The film offers some intriguing discussions about the nature of love and the idea of “the One,” exploring the notion of what happens when you fall in love with someone who doesn’t love you back. What is love? Does love exist? Can't a girl be free and independent and not want a boyfriend without being a lesbian?
Tom is a wannabe architect who writes greeting cards ("I guess I just figured, why make something disposable like a builing when you can make something that last forever, like a greeting card" [in sarcastic tone, just so you know]) who, in the middle of it all, wakes up to an ironic epiphany about love, language, gestures and the greeting card industry, which may make you think about how to express that sentiment you're next going to send via Hallmark:
“Why do people buy these [greeting cards]? Not to say how they feel. There’s paper and pens for that. People give these cards when they can’t say how they feel. Or they’re afraid to. And we provide the service that lets ’em get away with that! I think we do a bad thing here. People should be able to say how they feel, how they really feel, without some strangers putting words in their mouths. The truth. A card is a nice thought but it shouldn’t do the dirty work for you. You love someone, tell them yourself, in your own words. Maybe it’s not love at all. Maybe there’s no such thing as love.”
But the point of it all isn't to disprove love but rather to question it. It isn't that love doesn't exist, but that it is a very different emotion and experience for everyone, not necessarily reciprocol and, perhaps above all, incredibly uncertain.
Sure, it’s a lovely, light-hearted film but it packs a punch; “just because she likes the same bizzaro crap you do doesn't mean she's your soul mate.” Tom's younger sister delivers this cracker of a line which is just one example of the sizzling, sassy and hilarious dialogue.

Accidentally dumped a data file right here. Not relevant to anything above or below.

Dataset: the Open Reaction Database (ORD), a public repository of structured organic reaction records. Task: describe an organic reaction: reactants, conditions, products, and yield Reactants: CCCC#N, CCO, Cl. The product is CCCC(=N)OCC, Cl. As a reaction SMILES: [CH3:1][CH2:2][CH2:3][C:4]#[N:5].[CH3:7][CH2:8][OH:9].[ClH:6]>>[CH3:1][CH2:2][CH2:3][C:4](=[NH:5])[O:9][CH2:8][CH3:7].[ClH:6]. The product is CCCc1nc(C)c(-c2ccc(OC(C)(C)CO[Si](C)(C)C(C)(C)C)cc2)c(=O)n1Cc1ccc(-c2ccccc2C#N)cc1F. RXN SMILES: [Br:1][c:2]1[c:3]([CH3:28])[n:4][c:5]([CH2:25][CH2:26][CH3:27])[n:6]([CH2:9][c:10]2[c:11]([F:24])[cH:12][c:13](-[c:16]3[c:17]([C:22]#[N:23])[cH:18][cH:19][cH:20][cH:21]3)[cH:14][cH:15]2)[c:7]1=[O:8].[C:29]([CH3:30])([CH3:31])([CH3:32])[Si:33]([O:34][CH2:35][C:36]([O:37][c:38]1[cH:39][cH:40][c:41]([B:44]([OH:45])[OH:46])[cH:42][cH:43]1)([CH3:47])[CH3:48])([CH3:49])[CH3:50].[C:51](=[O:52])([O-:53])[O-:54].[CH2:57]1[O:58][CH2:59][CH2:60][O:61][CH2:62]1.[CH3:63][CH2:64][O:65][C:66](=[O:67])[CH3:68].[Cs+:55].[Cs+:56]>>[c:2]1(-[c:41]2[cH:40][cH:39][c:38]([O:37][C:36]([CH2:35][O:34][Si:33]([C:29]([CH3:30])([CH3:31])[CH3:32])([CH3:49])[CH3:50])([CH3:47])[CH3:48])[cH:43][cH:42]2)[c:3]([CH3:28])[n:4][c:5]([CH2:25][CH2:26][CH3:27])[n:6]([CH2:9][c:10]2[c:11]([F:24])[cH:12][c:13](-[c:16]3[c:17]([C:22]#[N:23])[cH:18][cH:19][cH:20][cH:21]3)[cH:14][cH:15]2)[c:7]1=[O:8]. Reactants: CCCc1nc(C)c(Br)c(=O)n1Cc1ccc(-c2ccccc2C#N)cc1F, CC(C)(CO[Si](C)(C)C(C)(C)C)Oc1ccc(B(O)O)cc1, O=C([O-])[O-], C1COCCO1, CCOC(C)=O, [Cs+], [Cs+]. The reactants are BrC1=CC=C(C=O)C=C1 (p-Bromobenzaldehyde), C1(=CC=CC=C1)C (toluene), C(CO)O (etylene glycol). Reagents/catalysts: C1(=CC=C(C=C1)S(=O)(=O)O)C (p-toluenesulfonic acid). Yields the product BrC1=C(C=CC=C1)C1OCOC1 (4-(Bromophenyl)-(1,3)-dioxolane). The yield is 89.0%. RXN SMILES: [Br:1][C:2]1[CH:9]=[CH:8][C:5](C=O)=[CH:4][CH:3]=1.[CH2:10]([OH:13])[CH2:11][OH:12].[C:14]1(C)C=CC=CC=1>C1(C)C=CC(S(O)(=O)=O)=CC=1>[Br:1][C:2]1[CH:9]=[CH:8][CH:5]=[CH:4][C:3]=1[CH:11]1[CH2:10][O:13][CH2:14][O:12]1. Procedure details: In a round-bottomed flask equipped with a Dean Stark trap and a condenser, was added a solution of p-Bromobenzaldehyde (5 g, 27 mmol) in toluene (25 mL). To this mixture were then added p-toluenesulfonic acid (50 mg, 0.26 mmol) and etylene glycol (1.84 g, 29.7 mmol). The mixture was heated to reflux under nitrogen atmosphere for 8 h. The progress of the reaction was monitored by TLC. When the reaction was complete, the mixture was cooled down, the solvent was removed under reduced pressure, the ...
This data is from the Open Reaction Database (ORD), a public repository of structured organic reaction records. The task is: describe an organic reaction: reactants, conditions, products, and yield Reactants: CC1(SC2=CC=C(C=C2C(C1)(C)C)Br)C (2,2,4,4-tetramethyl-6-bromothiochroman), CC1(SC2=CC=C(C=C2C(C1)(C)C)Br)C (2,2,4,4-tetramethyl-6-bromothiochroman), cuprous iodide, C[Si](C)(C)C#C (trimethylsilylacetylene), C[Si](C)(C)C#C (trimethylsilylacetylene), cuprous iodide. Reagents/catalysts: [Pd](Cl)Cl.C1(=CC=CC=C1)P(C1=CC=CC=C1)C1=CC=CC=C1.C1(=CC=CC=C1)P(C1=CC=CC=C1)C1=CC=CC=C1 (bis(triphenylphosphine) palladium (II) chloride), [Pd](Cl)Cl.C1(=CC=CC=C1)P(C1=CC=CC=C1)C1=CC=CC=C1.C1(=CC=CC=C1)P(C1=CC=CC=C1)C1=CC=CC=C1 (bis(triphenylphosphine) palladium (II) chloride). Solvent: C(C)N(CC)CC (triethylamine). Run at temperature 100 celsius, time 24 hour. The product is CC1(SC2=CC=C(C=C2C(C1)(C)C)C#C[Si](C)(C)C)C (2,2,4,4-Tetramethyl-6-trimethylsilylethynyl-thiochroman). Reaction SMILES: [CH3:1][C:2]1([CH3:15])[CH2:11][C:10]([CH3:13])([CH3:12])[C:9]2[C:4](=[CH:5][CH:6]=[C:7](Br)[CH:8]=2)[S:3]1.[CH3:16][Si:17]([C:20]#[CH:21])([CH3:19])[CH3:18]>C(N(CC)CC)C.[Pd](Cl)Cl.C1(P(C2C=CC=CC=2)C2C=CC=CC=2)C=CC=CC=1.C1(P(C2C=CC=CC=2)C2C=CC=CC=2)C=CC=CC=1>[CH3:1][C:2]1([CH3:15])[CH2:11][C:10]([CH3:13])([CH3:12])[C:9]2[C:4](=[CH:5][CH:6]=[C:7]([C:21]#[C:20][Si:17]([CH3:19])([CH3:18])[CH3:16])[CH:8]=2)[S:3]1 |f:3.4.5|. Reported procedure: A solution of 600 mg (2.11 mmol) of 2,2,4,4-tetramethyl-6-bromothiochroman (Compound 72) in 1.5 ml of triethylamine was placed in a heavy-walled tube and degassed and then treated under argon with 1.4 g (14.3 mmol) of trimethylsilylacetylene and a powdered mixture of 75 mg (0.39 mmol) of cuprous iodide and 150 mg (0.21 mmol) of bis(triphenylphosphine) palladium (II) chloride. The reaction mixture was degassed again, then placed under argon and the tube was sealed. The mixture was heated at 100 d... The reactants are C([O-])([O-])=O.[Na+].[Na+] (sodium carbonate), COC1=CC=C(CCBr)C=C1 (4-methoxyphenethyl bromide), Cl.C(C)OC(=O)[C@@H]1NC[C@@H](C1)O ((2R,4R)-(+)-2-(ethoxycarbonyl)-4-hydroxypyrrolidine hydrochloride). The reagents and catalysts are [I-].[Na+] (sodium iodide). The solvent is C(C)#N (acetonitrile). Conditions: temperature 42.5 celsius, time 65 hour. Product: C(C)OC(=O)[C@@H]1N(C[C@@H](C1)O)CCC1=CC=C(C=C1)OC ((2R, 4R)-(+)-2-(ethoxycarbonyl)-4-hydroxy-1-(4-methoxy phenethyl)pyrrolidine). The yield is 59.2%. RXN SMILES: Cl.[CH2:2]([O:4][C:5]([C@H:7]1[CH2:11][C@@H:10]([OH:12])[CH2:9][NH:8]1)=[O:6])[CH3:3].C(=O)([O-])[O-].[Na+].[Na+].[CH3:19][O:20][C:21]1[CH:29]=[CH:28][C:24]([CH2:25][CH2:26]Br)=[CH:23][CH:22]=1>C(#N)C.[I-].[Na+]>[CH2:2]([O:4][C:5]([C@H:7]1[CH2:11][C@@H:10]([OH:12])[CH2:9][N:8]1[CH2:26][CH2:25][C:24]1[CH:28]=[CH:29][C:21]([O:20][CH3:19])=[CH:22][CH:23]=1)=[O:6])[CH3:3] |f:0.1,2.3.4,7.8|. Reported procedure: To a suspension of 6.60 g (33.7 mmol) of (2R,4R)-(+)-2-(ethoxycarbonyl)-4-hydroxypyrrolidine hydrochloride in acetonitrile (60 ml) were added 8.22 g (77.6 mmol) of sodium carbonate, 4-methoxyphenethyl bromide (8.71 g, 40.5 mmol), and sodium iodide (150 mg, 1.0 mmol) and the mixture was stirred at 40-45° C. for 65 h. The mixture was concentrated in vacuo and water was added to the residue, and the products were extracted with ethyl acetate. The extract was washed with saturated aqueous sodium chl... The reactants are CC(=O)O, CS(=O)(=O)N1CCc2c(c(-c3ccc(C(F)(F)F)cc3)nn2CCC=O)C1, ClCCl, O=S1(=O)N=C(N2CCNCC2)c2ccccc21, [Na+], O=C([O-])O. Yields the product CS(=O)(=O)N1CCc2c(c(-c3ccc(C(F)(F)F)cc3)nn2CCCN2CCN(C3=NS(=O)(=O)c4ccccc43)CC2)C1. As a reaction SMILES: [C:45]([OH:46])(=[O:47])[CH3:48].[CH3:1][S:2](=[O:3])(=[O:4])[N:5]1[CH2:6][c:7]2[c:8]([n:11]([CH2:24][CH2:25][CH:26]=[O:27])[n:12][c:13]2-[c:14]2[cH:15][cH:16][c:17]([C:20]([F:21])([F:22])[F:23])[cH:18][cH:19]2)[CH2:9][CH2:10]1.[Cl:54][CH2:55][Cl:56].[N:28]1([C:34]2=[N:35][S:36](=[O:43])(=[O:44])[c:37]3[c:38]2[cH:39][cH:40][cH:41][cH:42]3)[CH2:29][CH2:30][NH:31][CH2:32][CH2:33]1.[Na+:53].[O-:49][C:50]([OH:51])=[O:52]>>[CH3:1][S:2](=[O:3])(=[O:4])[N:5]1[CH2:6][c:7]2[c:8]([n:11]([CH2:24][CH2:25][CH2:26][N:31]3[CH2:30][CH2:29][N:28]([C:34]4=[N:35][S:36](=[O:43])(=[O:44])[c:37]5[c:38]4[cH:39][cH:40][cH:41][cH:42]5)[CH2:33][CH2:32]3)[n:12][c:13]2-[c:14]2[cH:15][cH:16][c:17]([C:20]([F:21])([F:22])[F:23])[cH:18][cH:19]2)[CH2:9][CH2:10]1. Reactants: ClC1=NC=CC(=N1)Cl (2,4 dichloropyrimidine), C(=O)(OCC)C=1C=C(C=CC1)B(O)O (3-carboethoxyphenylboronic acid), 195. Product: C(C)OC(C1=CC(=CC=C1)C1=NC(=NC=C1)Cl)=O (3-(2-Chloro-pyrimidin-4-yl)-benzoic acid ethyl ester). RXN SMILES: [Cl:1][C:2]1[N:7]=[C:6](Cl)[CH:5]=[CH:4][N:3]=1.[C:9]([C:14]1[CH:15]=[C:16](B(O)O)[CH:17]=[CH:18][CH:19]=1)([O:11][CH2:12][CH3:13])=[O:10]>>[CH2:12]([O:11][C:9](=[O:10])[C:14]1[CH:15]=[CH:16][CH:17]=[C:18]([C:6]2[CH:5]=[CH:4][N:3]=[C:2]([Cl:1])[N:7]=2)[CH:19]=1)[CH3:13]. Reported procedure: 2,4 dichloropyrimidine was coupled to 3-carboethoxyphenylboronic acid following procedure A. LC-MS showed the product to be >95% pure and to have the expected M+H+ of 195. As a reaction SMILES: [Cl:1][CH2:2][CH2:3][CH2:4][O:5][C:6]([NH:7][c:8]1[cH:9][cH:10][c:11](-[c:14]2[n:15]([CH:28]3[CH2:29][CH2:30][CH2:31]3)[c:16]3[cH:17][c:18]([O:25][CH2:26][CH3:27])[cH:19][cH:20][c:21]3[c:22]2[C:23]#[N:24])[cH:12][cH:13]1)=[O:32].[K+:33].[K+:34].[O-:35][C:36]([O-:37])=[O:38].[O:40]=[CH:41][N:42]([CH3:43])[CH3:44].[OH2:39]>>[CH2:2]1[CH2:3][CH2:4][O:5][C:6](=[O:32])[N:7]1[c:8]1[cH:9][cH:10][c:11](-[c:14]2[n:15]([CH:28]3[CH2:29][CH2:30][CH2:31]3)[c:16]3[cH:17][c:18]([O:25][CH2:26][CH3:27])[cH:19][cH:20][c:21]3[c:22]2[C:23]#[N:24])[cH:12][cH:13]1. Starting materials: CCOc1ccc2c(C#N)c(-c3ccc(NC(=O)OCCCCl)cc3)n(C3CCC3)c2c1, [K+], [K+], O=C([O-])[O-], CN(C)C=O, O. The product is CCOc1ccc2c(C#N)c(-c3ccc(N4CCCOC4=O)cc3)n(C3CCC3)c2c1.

One of the most amazing things about this film is that it shows, tantalisingly, rather than tells:
“CLOSE ON her HAND, covering his. Notice the wedding ring. No words are spoken. Tom looks at her the way every woman wants to be looked at.” [Excerpt from screenplay]
And then it goes and undoes all your basic assumptions based on this.
The film is as sweet as it is funny and unflinching, with cartoon backgrounds, home-video quality, split screens, and kooky cinematography, reminiscent of 2007's indie hit Juno. Perhaps one of the film’s greatest qualities is that it doesn’t take itself seriously; it is narrated by what is described in the screenplay as “a distinguished voice,” and at times bursts into song and dance. To boot, it has a rocking soundtrack that not only sets the mood but just makes you want to get up and dance in the isles.
This is not a love story. It’s a story about love. And you will love it.